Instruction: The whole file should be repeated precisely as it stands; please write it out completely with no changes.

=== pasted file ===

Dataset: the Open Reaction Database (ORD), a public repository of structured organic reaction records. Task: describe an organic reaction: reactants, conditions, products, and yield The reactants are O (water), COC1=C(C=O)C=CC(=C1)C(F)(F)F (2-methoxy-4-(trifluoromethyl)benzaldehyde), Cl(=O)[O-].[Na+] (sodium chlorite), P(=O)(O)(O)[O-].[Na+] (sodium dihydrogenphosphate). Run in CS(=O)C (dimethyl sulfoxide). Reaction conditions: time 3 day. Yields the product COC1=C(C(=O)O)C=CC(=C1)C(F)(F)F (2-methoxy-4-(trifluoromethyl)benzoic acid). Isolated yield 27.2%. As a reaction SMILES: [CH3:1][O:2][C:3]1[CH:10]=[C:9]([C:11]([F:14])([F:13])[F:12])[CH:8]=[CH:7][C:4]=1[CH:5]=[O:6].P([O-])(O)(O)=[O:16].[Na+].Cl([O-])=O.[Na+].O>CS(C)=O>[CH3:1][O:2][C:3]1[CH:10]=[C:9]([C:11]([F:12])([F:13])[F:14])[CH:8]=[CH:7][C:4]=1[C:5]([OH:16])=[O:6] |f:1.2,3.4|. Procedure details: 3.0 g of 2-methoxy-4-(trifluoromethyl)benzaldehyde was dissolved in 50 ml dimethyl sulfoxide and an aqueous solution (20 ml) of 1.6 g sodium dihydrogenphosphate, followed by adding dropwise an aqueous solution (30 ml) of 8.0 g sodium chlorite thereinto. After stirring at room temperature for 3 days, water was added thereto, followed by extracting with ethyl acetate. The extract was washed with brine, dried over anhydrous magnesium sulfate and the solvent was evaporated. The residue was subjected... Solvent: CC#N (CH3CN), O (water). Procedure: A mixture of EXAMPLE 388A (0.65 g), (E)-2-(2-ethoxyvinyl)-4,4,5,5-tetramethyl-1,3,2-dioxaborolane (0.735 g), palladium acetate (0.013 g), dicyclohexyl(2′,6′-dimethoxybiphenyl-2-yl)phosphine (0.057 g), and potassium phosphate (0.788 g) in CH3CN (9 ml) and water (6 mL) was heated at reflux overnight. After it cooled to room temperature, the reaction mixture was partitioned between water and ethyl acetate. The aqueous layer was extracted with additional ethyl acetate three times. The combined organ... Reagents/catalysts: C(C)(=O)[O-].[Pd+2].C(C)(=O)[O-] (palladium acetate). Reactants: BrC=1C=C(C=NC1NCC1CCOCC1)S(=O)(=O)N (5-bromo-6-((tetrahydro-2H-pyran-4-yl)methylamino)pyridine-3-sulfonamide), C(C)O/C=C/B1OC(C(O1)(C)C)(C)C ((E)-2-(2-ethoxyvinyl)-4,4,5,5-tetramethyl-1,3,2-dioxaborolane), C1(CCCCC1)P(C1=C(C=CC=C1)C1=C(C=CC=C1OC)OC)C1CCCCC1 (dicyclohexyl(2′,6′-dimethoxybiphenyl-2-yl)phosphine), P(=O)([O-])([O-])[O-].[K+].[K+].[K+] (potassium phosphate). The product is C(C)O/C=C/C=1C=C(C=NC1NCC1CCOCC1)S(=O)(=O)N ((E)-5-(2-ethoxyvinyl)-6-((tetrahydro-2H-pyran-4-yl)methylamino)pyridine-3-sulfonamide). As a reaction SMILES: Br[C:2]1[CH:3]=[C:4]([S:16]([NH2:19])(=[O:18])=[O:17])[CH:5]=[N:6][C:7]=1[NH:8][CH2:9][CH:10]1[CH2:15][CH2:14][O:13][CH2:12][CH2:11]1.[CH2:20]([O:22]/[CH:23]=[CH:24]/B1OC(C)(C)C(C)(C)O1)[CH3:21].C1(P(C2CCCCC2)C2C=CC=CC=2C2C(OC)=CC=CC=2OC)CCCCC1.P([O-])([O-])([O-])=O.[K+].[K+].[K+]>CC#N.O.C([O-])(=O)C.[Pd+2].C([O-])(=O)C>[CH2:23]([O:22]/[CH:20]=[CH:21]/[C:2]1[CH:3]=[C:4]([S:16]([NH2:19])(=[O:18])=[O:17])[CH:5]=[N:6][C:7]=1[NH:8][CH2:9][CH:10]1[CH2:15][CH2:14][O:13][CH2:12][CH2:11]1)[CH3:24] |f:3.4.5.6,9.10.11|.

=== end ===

Dataset: the Open Reaction Database (ORD), a public repository of structured organic reaction records. Task: describe an organic reaction: reactants, conditions, products, and yield The reactants are O (water), COC1=C(C=O)C=CC(=C1)C(F)(F)F (2-methoxy-4-(trifluoromethyl)benzaldehyde), Cl(=O)[O-].[Na+] (sodium chlorite), P(=O)(O)(O)[O-].[Na+] (sodium dihydrogenphosphate). Run in CS(=O)C (dimethyl sulfoxide). Reaction conditions: time 3 day. Yields the product COC1=C(C(=O)O)C=CC(=C1)C(F)(F)F (2-methoxy-4-(trifluoromethyl)benzoic acid). Isolated yield 27.2%. As a reaction SMILES: [CH3:1][O:2][C:3]1[CH:10]=[C:9]([C:11]([F:14])([F:13])[F:12])[CH:8]=[CH:7][C:4]=1[CH:5]=[O:6].P([O-])(O)(O)=[O:16].[Na+].Cl([O-])=O.[Na+].O>CS(C)=O>[CH3:1][O:2][C:3]1[CH:10]=[C:9]([C:11]([F:12])([F:13])[F:14])[CH:8]=[CH:7][C:4]=1[C:5]([OH:16])=[O:6] |f:1.2,3.4|. Procedure details: 3.0 g of 2-methoxy-4-(trifluoromethyl)benzaldehyde was dissolved in 50 ml dimethyl sulfoxide and an aqueous solution (20 ml) of 1.6 g sodium dihydrogenphosphate, followed by adding dropwise an aqueous solution (30 ml) of 8.0 g sodium chlorite thereinto. After stirring at room temperature for 3 days, water was added thereto, followed by extracting with ethyl acetate. The extract was washed with brine, dried over anhydrous magnesium sulfate and the solvent was evaporated. The residue was subjected... Solvent: CC#N (CH3CN), O (water). Procedure: A mixture of EXAMPLE 388A (0.65 g), (E)-2-(2-ethoxyvinyl)-4,4,5,5-tetramethyl-1,3,2-dioxaborolane (0.735 g), palladium acetate (0.013 g), dicyclohexyl(2′,6′-dimethoxybiphenyl-2-yl)phosphine (0.057 g), and potassium phosphate (0.788 g) in CH3CN (9 ml) and water (6 mL) was heated at reflux overnight. After it cooled to room temperature, the reaction mixture was partitioned between water and ethyl acetate. The aqueous layer was extracted with additional ethyl acetate three times. The combined organ... Reagents/catalysts: C(C)(=O)[O-].[Pd+2].C(C)(=O)[O-] (palladium acetate). Reactants: BrC=1C=C(C=NC1NCC1CCOCC1)S(=O)(=O)N (5-bromo-6-((tetrahydro-2H-pyran-4-yl)methylamino)pyridine-3-sulfonamide), C(C)O/C=C/B1OC(C(O1)(C)C)(C)C ((E)-2-(2-ethoxyvinyl)-4,4,5,5-tetramethyl-1,3,2-dioxaborolane), C1(CCCCC1)P(C1=C(C=CC=C1)C1=C(C=CC=C1OC)OC)C1CCCCC1 (dicyclohexyl(2′,6′-dimethoxybiphenyl-2-yl)phosphine), P(=O)([O-])([O-])[O-].[K+].[K+].[K+] (potassium phosphate). The product is C(C)O/C=C/C=1C=C(C=NC1NCC1CCOCC1)S(=O)(=O)N ((E)-5-(2-ethoxyvinyl)-6-((tetrahydro-2H-pyran-4-yl)methylamino)pyridine-3-sulfonamide). As a reaction SMILES: Br[C:2]1[CH:3]=[C:4]([S:16]([NH2:19])(=[O:18])=[O:17])[CH:5]=[N:6][C:7]=1[NH:8][CH2:9][CH:10]1[CH2:15][CH2:14][O:13][CH2:12][CH2:11]1.[CH2:20]([O:22]/[CH:23]=[CH:24]/B1OC(C)(C)C(C)(C)O1)[CH3:21].C1(P(C2CCCCC2)C2C=CC=CC=2C2C(OC)=CC=CC=2OC)CCCCC1.P([O-])([O-])([O-])=O.[K+].[K+].[K+]>CC#N.O.C([O-])(=O)C.[Pd+2].C([O-])(=O)C>[CH2:23]([O:22]/[CH:20]=[CH:21]/[C:2]1[CH:3]=[C:4]([S:16]([NH2:19])(=[O:18])=[O:17])[CH:5]=[N:6][C:7]=1[NH:8][CH2:9][CH:10]1[CH2:15][CH2:14][O:13][CH2:12][CH2:11]1)[CH3:24] |f:3.4.5.6,9.10.11|.